Resource Highlight: Journey: From Text to Congregation
If you have flown on commercial airlines, you may have noticed circles of green dotting the landscape five or six miles below. Those lush dots are created by wheeled center pivot drip irrigation systems. But when I was a boy living on a West Texas cotton farm, my two younger brothers and I were the “wheels” that moved the half-mile long, four-inch diameter, 40-foot lengths of aluminum sprinkler irrigation pipe across my father’s fields. Every day of the summer. Twice a day at six o’clock (my father often reminded us that most “town kids” didn’t know that there were two “six o’clocks”).
Though it has been over 45 years since I last had any close encounters with human-propelled irrigation pipe, for me there remains no better sound to wake to than that of rain falling on the roof. That sound meant we would not move irrigation pipe that morning, so I could stay in bed. Raindrops still signal rest, respite, relief.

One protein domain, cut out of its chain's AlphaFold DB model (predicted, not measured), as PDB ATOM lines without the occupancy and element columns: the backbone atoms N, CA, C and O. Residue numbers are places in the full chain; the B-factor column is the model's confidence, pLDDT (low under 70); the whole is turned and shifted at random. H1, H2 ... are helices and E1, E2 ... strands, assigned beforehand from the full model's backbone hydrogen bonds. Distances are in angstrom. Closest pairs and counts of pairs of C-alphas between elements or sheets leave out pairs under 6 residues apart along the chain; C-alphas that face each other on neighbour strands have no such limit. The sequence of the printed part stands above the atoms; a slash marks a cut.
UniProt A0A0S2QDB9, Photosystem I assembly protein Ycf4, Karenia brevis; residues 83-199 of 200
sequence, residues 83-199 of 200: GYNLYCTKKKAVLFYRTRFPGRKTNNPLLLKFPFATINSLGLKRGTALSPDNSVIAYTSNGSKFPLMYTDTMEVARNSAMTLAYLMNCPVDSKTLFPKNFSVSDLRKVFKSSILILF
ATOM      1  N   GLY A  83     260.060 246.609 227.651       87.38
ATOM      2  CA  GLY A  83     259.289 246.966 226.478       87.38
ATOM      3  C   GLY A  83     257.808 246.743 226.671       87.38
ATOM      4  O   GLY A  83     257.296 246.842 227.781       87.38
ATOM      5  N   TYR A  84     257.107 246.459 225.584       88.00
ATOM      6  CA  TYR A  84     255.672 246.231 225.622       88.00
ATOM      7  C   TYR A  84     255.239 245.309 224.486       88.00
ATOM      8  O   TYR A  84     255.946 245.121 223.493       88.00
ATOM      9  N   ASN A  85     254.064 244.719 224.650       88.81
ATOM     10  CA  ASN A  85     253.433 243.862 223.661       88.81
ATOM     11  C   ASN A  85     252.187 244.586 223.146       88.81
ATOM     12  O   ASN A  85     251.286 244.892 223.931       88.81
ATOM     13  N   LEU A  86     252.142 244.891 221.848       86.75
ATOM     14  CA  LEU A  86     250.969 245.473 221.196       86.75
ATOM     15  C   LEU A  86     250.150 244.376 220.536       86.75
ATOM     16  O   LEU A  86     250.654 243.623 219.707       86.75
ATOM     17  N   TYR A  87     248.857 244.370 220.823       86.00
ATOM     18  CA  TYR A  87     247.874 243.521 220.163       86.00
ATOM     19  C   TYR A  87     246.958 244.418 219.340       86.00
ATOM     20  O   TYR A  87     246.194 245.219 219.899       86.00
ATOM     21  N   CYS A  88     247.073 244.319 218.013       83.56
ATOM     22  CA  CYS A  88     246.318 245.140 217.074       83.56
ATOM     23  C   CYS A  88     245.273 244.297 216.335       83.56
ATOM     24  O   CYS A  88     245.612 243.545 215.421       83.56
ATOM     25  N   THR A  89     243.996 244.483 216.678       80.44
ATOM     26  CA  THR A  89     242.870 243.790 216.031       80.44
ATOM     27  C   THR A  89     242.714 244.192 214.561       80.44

It occurs to me that, to some degree, the demands associated with preparing to teach and preach every seven days among our congregations parallel the demands of moving irrigation pipe in the summer on our farm. The unrelenting nature of that sort of ministry task and that kind of farm work feels much the same to me. Both wear a person down.
I have now entered my 35th year in full-time ministry. In the second or third year with my first congregation, a nearby mentor invited me to attend a preaching seminar with him. I came away from the event refreshed, having gained homiletical and exegetical insights, having made new ministry friends, and having worshiped solely as a participant rather than as a leader. Nearly every year since, attending at least one such seminar has been on my annual agenda.
The Siburt Institute for Church Ministry is reviving ACU’s preaching seminar, Journey: From Text to Congregation, and for me this is welcome news. By faith I can already hear the sound of rain on my roof.